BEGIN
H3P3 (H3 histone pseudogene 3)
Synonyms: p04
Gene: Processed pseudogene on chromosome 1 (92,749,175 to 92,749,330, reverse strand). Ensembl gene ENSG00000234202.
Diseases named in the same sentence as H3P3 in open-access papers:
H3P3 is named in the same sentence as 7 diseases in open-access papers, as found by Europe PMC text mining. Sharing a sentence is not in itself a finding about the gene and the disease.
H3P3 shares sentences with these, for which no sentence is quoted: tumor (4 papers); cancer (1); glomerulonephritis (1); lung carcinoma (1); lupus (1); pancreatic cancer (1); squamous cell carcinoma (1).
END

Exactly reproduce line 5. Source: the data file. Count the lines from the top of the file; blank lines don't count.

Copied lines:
H3P3 is named in the same sentence as 7 diseases in open-access papers, as found by Europe PMC text mining. Sharing a sentence is not in itself a finding about the gene and the disease.